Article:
Tel: 905–690–4709 dk@tfwm.com - Darryl Kirkland, Publisher

Digital Audio — Simple as 1, 2, 3

I am one of those people that just love to know how things work. I can’t tell you how many fully functioning devices have had their lives cut short prematurely at the end of my screwdriver. Rendered into their individual components, these techno sacrifices would reluctantly give up their techno secrets. Some got put back together while others, well… weren’t so lucky.

Though it may be cool (if not destructive) to understand how things work, it is not absolutely necessary to understand how audio works in order to use it. People utilize analog audio very effectively without ever having to understand the flow of electrons or what is happening in a particular piece of analog gear when you plug into it. However a closer look at digital technology helps us to understand how truly empowering it can be.

To understand even the simplest concepts of audio, digital or analog, we need to start with sound. Sound travels through air in much the same way that waves travel through water. In the case of water, the increase and decrease in the level of the water as the wave goes by is very easy to see with our eyes. This is not the case with sound traveling through air. Although we can’t see the changes in air pressure as a sound wave travels through the air, it is a simple matter to capture these changes with a device called a microphone.

Microphones put out continuously changing electrical signals that exactly correspond to the changes in air pressure as a sound wave travels through the air. When air pressure increases and decreases the electrical signal from the microphone increases and decreases in exactly the same way. Simply put, these varying electrical signals are analog audio.

Digital audio is different from analog audio. Rather than a continuously changing representation of audio like we get in analog, we are dealing with snapshots of time. When the signal from an audio source is connected to an Analog to Digital (AD) Converter, that signal is converted to digital by measuring (or sampling) the audio and storing it as a number. How many times we make these measurements each second is called the sample rate. If we measure an audio signal 100 times in a second, the sample rate is 100. In the case of CD audio, we sample the audio 44,100 times each second for a sample rate of 44.1K. (When you see the suffix K in a sample rate, it indicates that the number is being multiplied by 1000.) This fundamental difference between analog and digital audio is the key to Digital’s power.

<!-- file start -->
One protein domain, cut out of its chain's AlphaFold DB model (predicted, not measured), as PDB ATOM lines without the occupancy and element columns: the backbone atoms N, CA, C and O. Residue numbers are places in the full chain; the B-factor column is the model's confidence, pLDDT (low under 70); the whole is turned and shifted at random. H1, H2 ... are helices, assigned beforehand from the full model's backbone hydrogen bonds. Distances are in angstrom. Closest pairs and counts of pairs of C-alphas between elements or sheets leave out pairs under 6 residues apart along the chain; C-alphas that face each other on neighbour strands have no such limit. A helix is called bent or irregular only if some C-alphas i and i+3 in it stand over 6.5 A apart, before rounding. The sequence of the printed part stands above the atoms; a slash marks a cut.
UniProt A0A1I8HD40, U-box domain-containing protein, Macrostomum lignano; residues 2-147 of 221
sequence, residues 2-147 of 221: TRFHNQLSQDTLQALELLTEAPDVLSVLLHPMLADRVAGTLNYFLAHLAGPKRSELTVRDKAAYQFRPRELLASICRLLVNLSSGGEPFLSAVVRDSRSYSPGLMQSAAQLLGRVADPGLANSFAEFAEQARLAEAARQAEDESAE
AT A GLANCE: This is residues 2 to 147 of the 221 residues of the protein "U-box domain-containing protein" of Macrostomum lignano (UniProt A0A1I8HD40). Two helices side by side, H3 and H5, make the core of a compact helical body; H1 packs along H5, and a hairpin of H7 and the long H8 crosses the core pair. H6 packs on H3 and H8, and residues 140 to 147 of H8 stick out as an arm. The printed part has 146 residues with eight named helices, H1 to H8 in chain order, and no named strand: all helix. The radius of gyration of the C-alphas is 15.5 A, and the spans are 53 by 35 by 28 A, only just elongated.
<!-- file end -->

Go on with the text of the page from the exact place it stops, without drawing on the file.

Digital audio is just 1’s and 0’s and therein lay the wonder! Since these measurements, or samples, are just numbers representing our audio at a moment of time, it is easy to manipulate them. You see, computers love numbers and we can make computers do all kinds of things when it comes to digital audio. If you want to record it, you just store it on a hard drive like any other digital information. If we want a compressor, we use a program that acts as a compressor. If we want a reverb, we use a program that acts as a reverb. If you need a mixer, buy a program that combines and manipulates these digital numbers just as an analog mixer would combine and manipulate the electrical signals of analog audio.

In the analog world however, you need to actually own all of these individual devices. In the digital world, all you need is one! If you need ten compressors, you launch your compressor program ten times. If you need a reverb that you don’t own, you don’t have to run to the store. You can just try it and buy it online. These digital devices exist virtually on your computer and not in an equipment rack. An additional bonus is that this virtual gear will almost always be less expensive than the real thing.

Another huge benefit of digital is that once an audio signal is converted to digital, it never degrades. This is not the case in the analog world, where every foot of wire, every plug and every analog audio device we run it through does its little part to color or degrade the original signal. Digital audio exists its entire life as numbers which means whatever happens to it, as long as you can still tell what the numbers are, your audio will be unchanged.

Well there is the nickel tour of digital audio. I hope that you at least got a glimpse of how digital audio works. Power, flexibility and audio quality make the decision to use digital as simple as… well, 1,2,3.

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